Author: Carol Tyler
Pages: 3 volumes, not paginated
Publish Date: 3 volumes, 2009, 2010, and 2012
Where to buy: Book One: A Good and Decent Man http://www.amazon.com/Youll-Never-Know-Book-Decent/dp/B0078XW0R8 Book Two: Collateral Damage http://www.amazon.com/Youll-Never-Know-Book-Two/dp/1606994182/ref=sr_1_4?s=books&ie=UTF8&qid=1362513868&sr=1-4&keywords=Carol+Tyler Book Three: Soldier's Heart http://www.amazon.com/Youll-Never-Know-Book-Three/dp/1606995480/ref=sr_1_1?s=books&ie=UTF8&qid=1362513868&sr=1-1&keywords=Carol+Tyler
Author website: http://bloomerland.com
This series of three gorgeous memoirs shares Carol Tyler’s effort to investigate and retell her father’s traumatic experiences in World War II. Along the way we are also witness to struggles with her marriage, raising her daughter, her efforts to be a good daughter herself, and much more. Carol, a painter, has a stunning visual style, and she uses the landscape format of the book, meant to resemble a photo album, to her (and our) great advantage.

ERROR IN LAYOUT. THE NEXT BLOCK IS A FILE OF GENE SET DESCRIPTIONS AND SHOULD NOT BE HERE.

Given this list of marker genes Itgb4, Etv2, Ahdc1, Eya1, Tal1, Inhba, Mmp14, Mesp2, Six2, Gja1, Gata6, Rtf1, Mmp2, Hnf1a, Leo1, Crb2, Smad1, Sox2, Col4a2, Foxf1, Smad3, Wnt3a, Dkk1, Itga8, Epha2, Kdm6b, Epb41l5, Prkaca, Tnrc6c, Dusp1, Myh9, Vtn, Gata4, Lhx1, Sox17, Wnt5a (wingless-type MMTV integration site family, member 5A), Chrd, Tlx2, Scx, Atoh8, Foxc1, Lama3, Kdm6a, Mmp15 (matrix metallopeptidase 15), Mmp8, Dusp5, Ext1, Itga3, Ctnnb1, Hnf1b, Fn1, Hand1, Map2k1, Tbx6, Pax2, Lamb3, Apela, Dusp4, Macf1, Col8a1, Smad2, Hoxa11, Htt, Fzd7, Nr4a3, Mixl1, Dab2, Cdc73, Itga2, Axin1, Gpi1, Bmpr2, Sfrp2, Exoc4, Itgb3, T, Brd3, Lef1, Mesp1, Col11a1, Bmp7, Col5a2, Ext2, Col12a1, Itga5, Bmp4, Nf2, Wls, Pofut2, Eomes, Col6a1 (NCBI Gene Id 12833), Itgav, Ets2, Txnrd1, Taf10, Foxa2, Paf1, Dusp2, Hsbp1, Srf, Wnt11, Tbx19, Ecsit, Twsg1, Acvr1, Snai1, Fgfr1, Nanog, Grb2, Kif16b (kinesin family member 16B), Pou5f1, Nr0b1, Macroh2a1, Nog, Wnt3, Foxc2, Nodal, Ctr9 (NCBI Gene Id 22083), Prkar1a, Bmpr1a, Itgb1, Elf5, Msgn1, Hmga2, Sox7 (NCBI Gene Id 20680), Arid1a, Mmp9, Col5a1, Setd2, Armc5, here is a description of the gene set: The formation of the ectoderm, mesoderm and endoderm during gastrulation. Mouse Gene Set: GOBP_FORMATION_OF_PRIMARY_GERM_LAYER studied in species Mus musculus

Paul Gravett chose You’ll Never Know as the best autobiography/biography of 2012. In his blog post he wrote,
…in the end what floored me, in its level of craft and care, complexity and clarity, was the third and final book of Carol Tyler’s You’ll Never Know, subtitled ‘Soldier’s Heart’. Her husband Justin Green, creator of Binky Brown Meets The Holy Virgin Mary, the seminal work of autobiographical comics in 1972, has made a return to the family here. In their “thorny union”, Green has been an addicted, unfaithful, absentee husband but their daughter’s diagnosis of Obsessive-Compulsive Disorder, like Green’s own, brings him back. A mixed-media scrapbook album in landscape format, Tyler’s graphic memoir also focuses a great deal on her “good and decent” father, a veteran bottling up eruptive, post-traumatic memories of his part in World War II. Towards the end, Tyler shows her parents dancing together at a wedding to their favourite song, for the last time, and realises, “Certainly nobody in the crowd understood the significance of this moment or who they were. Some old couple. How could these kids know them? They’ll never know them. Unless I try to explain, which is a good reason to write a book.” And a good reason to read this and indeed the whole trilogy.
Read an excellent interview with Carol Tyler about the series on the Comics Reporter here.